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I've seen a lot of bandying about what's better, Quartz or OpenGL ES for 2D gaming. Neverminding libraries like Cocos2D, I'm curious if anyone can point to resources that teach using OpenGL ES as a 2D platform. I mean, are we really stating that learning 3D programming is worth a slight speed increase...or can it be learned from a 2D perspective?

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2 Answers 2

up vote 3 down vote accepted

GL is likely to give you better performance, with less CPU usage, battery drain, and so on. 2D drawing with GL is just like 3D drawing with GL, you just don't change the Z coordinate.

That being said, it's easier to write 2D drawing code with Quartz, so you have to decide the trade-off.

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Cribbed from a similar answer I provided here:

You probably mean Core Animation when you say Quartz. Quartz handles static 2-D drawing within views or layers. On the iPhone, all Quartz drawing for display is done to a Core Animation layer, either directly or through a layer-backed view. Each time this drawing is performed, the layer is sent to the GPU to be cached. This re-caching is an expensive operation, so attempting to animate something by redrawing it each frame using Quartz results in terrible performance.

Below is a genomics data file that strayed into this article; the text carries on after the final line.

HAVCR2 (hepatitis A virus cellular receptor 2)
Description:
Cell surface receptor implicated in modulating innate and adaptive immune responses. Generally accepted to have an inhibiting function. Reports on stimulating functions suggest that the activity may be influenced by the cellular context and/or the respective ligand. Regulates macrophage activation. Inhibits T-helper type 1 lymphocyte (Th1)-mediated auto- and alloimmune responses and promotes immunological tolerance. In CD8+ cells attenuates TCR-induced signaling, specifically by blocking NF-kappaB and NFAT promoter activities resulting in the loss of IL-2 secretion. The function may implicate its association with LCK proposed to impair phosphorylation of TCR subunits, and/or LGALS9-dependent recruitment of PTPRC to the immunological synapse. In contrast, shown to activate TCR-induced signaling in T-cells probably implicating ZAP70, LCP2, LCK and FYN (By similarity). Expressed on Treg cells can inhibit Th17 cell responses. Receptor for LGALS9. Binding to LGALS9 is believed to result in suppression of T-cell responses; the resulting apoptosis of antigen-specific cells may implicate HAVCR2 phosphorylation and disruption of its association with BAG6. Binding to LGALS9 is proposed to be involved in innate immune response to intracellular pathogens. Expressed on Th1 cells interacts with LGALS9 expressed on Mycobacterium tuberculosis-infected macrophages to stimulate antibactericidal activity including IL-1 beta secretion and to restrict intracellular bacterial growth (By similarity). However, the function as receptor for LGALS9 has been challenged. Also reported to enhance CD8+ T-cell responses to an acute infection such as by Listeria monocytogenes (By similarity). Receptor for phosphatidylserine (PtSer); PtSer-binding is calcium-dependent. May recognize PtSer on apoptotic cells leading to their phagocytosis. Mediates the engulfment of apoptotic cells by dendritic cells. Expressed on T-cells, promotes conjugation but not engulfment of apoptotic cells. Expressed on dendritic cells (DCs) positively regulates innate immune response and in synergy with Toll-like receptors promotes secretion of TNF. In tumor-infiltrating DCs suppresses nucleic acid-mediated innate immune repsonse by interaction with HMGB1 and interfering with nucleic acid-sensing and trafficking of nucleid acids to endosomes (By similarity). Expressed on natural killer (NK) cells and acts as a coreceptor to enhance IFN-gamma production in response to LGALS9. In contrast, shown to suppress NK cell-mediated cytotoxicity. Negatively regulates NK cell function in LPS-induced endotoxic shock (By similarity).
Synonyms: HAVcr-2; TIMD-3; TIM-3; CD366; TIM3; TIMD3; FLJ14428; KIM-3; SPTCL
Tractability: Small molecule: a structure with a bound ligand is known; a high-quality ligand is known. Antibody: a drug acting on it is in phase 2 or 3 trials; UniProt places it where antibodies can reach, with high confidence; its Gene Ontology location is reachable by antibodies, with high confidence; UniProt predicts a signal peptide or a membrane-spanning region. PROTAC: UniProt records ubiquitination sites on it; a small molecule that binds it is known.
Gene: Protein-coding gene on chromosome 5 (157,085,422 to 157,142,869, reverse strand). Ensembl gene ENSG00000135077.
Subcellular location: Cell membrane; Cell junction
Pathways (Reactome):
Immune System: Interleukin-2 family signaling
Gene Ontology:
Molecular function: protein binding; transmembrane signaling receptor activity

However, if you can split your graphics into sprites whose content doesn't change frequently, you can achieve very good performance using Core Animation. Each one of those sprites would be hosted in a Core Animation CALayer or UIKit UIView, and then animated about the screen. Because the layers are cached on the GPU, basically as textures, they can be moved around very smoothly. I've been able to move 50 translucent layers simultaneously at 60 FPS (100 at 30 FPS) on the original iPhone (not 3G S).

You can even do some rudimentary 3-D layout and animation using Core Animation, as I show in this sample application. However, you are limited to working with flat, rectangular structures (the layers).

If you need to do true 3-D work, or want to squeeze the last bit of performance out of the device, you'll want to look at OpenGL ES. However, OpenGL ES is nowhere near as easy to work with as Core Animation, so my recommendation has been to try Core Animation first and switch to OpenGL ES only if you can't do what you want. I've used both in my applications, and I greatly prefer working with Core Animation.

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